What were the most memorable culinary moments of 2015?
As a food reporter, my beat is defined not by meals but by experiences. Here, in no particular order, are my culinary highlights of the year.
1. Best sandwich made by someone else: At this point in my career, I didn’t think I could be surprised by a sandwich. Then I tasted the chicken sandwich at La Cubanita in Bay Shore, a Cuban deli that’s been making them for about 40 years. A counterman removes and chops the meat and skin from a deep-fried chicken leg, then heaps it onto a French roll slathered with Hellmann’s mayo and a little Goya hot sauce. The sandwich goes into a press to emerge, a few minutes later, hot, crusty, juicy and savory.
2. Best sandwich made by me: As soon as the local tomatoes showed up, I started making tomato sandwiches for lunch. Nothing fancy, just toasted white bread, mayonnaise, salt and tomatoes purchased either at a farmers market or at a local farm. Truly, there is no better sandwich. I made dozens of them, and shared them on Facebook and Instagram, where they inspired some folks to emulation, others to complain about my choice of bread (Arnold’s Brick Oven) and mayonnaise (Hellmann’s).
3. Most impressive thing I cooked: During a week on the North Fork in late summer, the berries were bursting, and I set out to make a summer pudding. This most elemental of English desserts entails lightly cooking ripe berries with some sugar, then dumping them into a bowl lined with white bread. Weight the bowl overnight in the refrigerator and, the next day, unmold it to loud applause. Thank you for the spectacular berries, Oysterponds Farm of Orient. And Arnold’s Brick Oven white bread.
4. Most welcome new residents of Suffolk County: We’ve got bison, we’ve got cattle, we’ve got goats and pigs and lambs and chickens. In September, Abra Morawiec took delivery of her first batch of quail chicks and, over the next two months, raised them on organic pasture on the Biophilia Farm in Jamesport. LI’s littlest livestock? Not for long. Peconic Escargot in Cutchogue has all its permits in place and should begin raising snails in 2016.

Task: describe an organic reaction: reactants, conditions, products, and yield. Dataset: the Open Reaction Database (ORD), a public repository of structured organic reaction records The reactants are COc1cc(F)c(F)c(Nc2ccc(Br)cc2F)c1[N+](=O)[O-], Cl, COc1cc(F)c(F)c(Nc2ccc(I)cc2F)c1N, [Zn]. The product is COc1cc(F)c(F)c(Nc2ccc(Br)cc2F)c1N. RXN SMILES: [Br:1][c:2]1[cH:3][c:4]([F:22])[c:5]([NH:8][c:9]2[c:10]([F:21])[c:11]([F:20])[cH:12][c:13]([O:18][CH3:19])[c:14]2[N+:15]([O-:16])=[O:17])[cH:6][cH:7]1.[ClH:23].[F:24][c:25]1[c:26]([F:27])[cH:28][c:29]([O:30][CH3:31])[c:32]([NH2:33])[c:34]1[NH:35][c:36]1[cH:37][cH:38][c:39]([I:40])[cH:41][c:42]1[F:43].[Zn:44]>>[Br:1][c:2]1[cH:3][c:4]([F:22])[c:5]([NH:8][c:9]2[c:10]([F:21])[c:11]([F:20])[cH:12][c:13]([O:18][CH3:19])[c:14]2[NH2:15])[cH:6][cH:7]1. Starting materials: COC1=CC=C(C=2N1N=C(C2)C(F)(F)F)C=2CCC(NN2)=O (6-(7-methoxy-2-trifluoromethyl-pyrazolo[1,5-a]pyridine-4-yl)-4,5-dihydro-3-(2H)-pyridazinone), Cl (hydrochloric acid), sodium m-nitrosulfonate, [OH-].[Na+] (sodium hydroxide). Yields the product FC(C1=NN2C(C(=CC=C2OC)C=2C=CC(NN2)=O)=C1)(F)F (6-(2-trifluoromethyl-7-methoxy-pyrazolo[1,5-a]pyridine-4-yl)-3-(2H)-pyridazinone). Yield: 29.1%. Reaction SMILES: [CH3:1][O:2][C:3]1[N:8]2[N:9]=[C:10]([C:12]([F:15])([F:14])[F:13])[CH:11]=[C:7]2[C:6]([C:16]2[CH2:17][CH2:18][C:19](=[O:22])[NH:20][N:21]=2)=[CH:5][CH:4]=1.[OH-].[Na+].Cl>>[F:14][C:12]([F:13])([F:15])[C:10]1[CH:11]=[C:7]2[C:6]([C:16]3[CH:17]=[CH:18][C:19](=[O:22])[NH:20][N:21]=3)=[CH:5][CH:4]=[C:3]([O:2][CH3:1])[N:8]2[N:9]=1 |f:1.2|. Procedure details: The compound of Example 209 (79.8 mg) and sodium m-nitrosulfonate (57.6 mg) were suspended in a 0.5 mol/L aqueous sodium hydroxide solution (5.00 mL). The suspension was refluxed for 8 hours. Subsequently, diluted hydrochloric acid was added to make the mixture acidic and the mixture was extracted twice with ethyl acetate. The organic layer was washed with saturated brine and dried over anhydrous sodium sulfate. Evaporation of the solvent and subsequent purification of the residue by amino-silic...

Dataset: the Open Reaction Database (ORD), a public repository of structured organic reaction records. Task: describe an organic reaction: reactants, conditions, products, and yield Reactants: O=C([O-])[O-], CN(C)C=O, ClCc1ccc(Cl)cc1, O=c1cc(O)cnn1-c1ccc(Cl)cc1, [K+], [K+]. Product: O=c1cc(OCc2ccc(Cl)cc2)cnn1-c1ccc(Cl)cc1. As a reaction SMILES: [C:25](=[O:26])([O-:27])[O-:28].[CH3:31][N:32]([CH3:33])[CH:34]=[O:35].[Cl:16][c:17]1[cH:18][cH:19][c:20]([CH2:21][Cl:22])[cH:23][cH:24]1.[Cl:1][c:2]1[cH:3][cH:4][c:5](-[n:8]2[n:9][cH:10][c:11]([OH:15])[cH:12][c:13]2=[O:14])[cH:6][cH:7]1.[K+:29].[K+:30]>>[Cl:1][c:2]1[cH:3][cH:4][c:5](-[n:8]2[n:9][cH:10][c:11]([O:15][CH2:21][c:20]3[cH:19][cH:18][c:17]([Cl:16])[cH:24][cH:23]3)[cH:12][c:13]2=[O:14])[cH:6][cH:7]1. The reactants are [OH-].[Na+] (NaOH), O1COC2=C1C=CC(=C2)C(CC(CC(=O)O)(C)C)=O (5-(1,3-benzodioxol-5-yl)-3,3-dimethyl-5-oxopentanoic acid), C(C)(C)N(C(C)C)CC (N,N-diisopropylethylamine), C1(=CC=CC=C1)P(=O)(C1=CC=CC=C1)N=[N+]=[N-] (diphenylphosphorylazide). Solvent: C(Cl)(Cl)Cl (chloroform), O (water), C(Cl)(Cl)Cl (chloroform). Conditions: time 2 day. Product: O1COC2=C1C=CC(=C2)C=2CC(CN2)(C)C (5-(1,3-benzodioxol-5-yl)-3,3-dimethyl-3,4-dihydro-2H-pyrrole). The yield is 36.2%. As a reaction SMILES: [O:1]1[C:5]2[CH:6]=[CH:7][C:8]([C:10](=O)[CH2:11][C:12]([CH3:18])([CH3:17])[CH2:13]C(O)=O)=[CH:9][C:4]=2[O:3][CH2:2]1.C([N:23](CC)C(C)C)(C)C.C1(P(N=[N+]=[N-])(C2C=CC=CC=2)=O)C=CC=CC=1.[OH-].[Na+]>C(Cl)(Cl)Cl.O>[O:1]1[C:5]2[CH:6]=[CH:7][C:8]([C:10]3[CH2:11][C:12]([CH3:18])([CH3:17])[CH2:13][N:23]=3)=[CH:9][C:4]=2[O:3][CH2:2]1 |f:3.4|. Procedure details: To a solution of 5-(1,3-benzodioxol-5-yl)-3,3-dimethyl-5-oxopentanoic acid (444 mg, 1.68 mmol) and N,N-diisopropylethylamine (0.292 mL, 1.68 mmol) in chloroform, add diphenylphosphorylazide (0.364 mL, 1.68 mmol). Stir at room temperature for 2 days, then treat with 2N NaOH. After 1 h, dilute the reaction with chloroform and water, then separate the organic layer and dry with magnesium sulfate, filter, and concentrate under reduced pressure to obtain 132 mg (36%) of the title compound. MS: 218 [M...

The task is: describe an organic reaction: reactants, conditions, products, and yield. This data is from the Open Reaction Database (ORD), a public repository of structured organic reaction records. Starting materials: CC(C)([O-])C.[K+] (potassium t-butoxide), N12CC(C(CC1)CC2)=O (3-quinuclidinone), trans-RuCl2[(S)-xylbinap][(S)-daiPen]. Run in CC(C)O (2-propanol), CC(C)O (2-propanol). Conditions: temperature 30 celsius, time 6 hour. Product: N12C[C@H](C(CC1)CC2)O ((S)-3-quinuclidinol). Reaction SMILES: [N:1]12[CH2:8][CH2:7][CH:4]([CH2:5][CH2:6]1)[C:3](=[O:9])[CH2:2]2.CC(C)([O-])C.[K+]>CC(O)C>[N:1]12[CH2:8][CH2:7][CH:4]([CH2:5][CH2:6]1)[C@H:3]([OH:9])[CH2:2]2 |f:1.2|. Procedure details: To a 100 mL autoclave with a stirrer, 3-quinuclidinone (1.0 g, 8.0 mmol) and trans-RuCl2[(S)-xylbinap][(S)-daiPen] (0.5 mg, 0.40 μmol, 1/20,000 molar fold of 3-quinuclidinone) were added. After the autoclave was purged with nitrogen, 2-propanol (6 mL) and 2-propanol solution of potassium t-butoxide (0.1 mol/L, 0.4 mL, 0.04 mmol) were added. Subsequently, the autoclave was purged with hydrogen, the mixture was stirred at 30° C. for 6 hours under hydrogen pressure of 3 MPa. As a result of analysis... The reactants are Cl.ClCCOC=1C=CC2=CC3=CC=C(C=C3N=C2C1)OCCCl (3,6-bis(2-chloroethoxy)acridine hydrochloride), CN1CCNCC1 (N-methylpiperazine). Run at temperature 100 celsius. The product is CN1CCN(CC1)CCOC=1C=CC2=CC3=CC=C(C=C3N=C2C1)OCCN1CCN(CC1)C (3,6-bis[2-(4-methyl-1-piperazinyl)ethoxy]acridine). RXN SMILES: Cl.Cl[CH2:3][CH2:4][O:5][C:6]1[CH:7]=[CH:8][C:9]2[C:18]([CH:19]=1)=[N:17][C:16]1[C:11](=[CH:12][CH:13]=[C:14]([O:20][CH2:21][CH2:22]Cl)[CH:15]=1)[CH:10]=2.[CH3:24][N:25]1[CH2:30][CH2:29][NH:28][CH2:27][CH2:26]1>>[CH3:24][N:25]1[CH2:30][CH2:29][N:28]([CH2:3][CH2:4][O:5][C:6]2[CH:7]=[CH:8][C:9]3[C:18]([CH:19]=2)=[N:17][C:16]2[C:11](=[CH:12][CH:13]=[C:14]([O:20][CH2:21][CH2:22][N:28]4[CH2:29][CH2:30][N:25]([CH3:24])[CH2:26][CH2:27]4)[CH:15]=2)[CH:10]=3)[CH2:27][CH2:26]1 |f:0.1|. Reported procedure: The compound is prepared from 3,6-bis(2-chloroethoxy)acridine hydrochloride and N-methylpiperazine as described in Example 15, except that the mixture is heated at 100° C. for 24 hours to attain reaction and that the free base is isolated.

5. Best chocolate news: Just in time for Valentine’s Day, North Fork Chocolate opened a lovely retail store in Aquebogue that sells not only Steven Amaral’s exquisite chocolates, but a range of local provisions. Then in July, Amaral started making ice cream with milk from the cows about a mile down the road at Hal Goodale’s farm. Goodale is the only farmer on LI with a New York State license to pasteurize, bottle and sell milk. I remember the day in 2012 I first met his cows and began dreaming of the day their milk would wind up in chocolate ice cream. Dreams do come true.
6. Best continuing trend: Suffolk County: Long Island continues to bring forth serious coffee roasters. In 2015, two newcomers entered the fray: Jennilee Morris, who had long been roasting coffee for Love Lane Kitchen, and Jess Dunne opened a charming Southold shop called North Fork Roasting Co. In Bay Shore, T. Cyrus Kabir — who has a background in theater, computers and restaurants — opened Cyrus: Chai & Coffee Co. They join Long Island’s fraternity of coffee roasters: Aldo’s (Greenport), Gentle Brew (Long Beach), Georgio’s (Farmingdale), Globus (Manhasset), Hamptons (Water Mill), Java Nation (Bridgehampton), Roast (Patchogue), Southdown (Huntington), Tend (Shirley) and Thunder Island (Southampton).